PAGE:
Then the Levites sing back: “Such will receive blessing from the Lord, and vindication from the God of their salvation.” Welcome beloved friends, come in! And the heavy gates begin to creak open. The crowd becomes hushed as they pause on the threshold, watching God’s own gates slowly open to receive them. What a thrill! The concept of having a Call to Worship in the bulletin every Sunday is based on this entrance litany.
The Litany in Isaiah 33 has a longer section of the qualification for entry, and Psalm 15’s list is even longer. While some are more detailed than others, the content of the three is surprisingly similar. There are essentially three expectations of the people in each litany.
1) Living a good and faithful life; 2) using words honestly and beneficially; 3) being generous with money.
In order to enter God’s presence the people were required to have benevolent speech. I would call it bridge building speech. I suppose that the practicality of this requirement can easily be lost. But imagine for a moment a city and Temple full of thousands of pilgrims who were not generous and benevolent towards each other. A brawl could break out around every corner. In fact, we know that the Romans at the time of Jesus always brought hundreds of extra soldiers into Jerusalem for the pilgrimage feasts because, they too, knew that so many people in close quarters can be hard to manage.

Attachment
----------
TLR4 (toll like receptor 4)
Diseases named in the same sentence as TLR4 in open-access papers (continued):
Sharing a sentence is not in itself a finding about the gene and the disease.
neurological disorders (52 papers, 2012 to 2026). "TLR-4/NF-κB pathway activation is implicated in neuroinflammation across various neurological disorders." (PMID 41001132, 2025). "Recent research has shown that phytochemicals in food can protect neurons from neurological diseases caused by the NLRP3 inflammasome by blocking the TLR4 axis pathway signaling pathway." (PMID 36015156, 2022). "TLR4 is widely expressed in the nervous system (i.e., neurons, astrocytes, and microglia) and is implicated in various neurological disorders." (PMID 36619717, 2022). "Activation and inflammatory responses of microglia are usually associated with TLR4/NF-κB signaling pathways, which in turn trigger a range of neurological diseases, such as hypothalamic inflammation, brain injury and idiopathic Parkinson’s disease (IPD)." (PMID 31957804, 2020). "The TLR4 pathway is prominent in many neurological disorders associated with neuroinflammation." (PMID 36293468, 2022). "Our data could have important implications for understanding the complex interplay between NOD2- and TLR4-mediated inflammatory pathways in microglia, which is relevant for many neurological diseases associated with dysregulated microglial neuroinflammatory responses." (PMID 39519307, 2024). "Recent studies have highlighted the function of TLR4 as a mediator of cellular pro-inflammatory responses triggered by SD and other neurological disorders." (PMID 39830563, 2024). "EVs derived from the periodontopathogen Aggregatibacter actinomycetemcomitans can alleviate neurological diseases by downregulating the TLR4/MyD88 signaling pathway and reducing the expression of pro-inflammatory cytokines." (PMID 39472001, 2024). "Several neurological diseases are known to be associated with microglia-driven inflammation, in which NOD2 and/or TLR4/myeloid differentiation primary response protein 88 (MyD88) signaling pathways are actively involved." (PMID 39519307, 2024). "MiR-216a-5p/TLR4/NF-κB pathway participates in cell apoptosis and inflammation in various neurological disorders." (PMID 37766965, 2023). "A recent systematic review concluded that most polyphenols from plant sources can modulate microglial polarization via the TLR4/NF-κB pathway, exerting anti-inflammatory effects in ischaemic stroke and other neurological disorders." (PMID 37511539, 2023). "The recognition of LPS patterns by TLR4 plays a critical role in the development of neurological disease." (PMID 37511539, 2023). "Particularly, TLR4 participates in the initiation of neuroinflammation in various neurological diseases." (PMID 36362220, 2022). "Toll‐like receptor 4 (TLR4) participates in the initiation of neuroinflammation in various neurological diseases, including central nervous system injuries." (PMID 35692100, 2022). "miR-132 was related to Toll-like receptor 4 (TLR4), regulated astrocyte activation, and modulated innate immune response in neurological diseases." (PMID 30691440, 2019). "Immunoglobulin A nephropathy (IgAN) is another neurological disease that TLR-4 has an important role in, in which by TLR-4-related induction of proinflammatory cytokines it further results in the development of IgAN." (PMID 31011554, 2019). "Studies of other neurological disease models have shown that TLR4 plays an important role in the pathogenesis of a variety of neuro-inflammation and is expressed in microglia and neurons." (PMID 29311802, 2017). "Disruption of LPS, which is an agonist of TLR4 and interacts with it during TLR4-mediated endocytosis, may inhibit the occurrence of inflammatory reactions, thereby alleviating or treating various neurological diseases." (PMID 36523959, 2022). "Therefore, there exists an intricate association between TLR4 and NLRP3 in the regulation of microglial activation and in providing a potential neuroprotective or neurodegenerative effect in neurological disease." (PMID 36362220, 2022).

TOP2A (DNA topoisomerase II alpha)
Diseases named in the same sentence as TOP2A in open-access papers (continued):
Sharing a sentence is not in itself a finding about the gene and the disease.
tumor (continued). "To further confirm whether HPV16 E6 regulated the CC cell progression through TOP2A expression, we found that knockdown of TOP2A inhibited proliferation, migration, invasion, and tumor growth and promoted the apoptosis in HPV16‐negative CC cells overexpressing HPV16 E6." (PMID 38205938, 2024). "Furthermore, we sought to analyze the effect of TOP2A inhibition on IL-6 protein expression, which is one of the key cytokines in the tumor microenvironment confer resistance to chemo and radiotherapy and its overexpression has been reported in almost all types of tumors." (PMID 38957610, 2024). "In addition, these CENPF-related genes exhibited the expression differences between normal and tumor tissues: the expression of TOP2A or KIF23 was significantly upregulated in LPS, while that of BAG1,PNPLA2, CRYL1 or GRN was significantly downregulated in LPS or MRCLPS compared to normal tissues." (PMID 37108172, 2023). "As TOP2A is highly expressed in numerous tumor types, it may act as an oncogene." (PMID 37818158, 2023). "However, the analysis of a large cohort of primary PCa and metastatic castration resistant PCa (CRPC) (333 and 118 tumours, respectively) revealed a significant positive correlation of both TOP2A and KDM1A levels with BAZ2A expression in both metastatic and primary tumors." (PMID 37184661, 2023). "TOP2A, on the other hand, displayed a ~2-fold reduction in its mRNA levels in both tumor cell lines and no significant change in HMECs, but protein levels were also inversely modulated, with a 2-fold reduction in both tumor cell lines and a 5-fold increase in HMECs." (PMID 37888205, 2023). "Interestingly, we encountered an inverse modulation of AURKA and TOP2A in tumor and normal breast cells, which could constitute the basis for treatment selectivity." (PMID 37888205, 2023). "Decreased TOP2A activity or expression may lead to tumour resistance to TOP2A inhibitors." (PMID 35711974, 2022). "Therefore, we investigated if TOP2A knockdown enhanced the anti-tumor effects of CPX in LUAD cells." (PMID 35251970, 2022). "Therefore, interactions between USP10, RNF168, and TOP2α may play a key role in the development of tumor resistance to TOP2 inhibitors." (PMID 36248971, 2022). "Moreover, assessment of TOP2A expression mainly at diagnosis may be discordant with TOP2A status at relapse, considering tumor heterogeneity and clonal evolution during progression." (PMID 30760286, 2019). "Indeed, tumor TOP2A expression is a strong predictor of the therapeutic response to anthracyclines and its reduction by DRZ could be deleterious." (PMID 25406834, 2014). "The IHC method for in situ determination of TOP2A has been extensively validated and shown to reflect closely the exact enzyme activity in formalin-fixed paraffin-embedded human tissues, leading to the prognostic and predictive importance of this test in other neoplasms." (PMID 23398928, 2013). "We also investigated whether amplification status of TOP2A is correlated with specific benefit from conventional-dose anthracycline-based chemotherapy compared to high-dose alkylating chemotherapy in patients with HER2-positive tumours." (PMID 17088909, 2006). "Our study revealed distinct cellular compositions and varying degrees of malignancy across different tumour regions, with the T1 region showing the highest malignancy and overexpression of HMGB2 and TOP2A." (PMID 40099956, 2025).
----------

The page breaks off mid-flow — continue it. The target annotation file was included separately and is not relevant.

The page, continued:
So, essentially, before they could enter the Temple, the people were giving their word – word – that they would be generous with their words and their resources, so that all would be blessed.
We say on the wall in the front lobby that we are a bridge building congregation. Then as we light a candle and declare that God is present, we are called to align our hearts with God’s goodness and prepare ourselves to worship and to be blessed by God.
We, too, do it by speaking words of peace and acting in generosity towards each other. These are the basic skills of bridge building communication. And it doesn’t just happen on Sunday morning. That is just the time when we practice together. And it is never too late to learn.